People of a certain age tend to have fixed musical tastes. And I’m no exception. Therefore when I heard this cd it came as a surprise. How did this Acid House cd end up on my deck? (Quaint word heh!) But the shock of the new (1997 is new for me) didn’t collapse my brain.
Their lead singer and writer Jake Black died and was given a major obituary in the Guardian. Back in 1997 their song Woke up this morning was the theme tune of The Sopranos. As this is one of my favourite series and the music was compelling I turned to my (non-premium) Spotify account and played it. And was blown away.
Acid House turns out to be a mix of folk-rock with elements of gospel and some very challenging lyrics. More-or-less impossible to disaggregate without destroying the magnificence of it all. The amazing U Don’t Dans 2 Tekno Anymore is shocking. A wonderful sing-a-long tune telling of drug deaths. The dysfunctional tune with challenging lyrics jars producing cognitive dissonance. Other songs worth paying attention to include Bourgeoisie Blues and Mao Tse Tung Said. By ‘paying attention’ I mean listen as opposed to letting it drive you into ecstasy – unless you can do both simultaneously of course.
Ditch your prejudices and give it a try. My commitment went so far as to get the cd.
…..he has no class, no charm, no coolness, no credibility, no compassion, no wit, no warmth, no wisdom, no subtlety, no sensitivity, no self-awareness, no humility, no honour and no grace – all qualities, funnily enough, with which his predecessor Mr. Obama was generously blessed.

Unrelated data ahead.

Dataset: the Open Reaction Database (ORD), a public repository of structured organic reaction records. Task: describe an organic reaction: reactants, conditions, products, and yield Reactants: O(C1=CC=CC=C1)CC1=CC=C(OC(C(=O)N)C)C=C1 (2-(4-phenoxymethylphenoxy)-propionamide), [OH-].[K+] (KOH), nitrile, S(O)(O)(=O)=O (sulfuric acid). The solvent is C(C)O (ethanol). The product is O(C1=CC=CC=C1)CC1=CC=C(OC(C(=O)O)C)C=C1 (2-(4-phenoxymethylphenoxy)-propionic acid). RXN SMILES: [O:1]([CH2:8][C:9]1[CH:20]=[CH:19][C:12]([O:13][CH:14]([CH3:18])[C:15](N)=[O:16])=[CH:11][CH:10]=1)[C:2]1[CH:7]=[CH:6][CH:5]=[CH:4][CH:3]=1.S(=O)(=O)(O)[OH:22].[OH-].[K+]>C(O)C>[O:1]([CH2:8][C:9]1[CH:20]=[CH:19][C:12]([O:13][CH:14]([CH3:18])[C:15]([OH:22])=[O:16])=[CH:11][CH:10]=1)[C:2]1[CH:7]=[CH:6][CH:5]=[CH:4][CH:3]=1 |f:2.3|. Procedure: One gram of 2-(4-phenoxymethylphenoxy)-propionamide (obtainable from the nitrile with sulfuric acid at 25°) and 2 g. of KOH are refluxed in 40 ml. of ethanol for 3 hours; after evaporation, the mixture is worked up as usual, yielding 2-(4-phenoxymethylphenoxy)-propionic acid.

A ruined adventure
This photograph illustrates a failed pricing system for a scarce resource. Nepal currently charges $9,000 for a licence, which is clearly too little. Nepal is desperately poor and all the people (apart from the Sherpas) in this photograph are rich. But these people are not getting what they paid for, which is a thrilling experience and a sense of triumph. Instead they are being put at enormous risk for a mind numbingly awful experience. If Nepal tripled the price they’d probably get more revenue and the customers would get a better experience. To ration by price is the only sensible way forward in these circumstances.
A student comes to a young professor’s office hours. She glances down the hall, closes his door and kneels pleadingly.
“I would do anything to pass this exam.” She leans closer to him, flips back her hair, gazes meaningfully into his eyes. “I mean…” she whispers, ” I would do…anything.”
He returns her gaze. “Anything?”
His voice softens. “Anything?”
His voice turns to a whisper, “Would you…study?”